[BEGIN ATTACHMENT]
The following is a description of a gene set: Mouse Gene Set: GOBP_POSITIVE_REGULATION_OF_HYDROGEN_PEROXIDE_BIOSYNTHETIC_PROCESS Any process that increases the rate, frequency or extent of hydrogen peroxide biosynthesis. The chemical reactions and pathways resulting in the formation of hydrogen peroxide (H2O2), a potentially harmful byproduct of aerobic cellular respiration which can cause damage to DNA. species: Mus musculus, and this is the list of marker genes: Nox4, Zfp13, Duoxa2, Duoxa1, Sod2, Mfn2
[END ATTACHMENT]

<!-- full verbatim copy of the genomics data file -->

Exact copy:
The following is a description of a gene set: Mouse Gene Set: GOBP_POSITIVE_REGULATION_OF_HYDROGEN_PEROXIDE_BIOSYNTHETIC_PROCESS Any process that increases the rate, frequency or extent of hydrogen peroxide biosynthesis. The chemical reactions and pathways resulting in the formation of hydrogen peroxide (H2O2), a potentially harmful byproduct of aerobic cellular respiration which can cause damage to DNA. species: Mus musculus, and this is the list of marker genes: Nox4, Zfp13, Duoxa2, Duoxa1, Sod2, Mfn2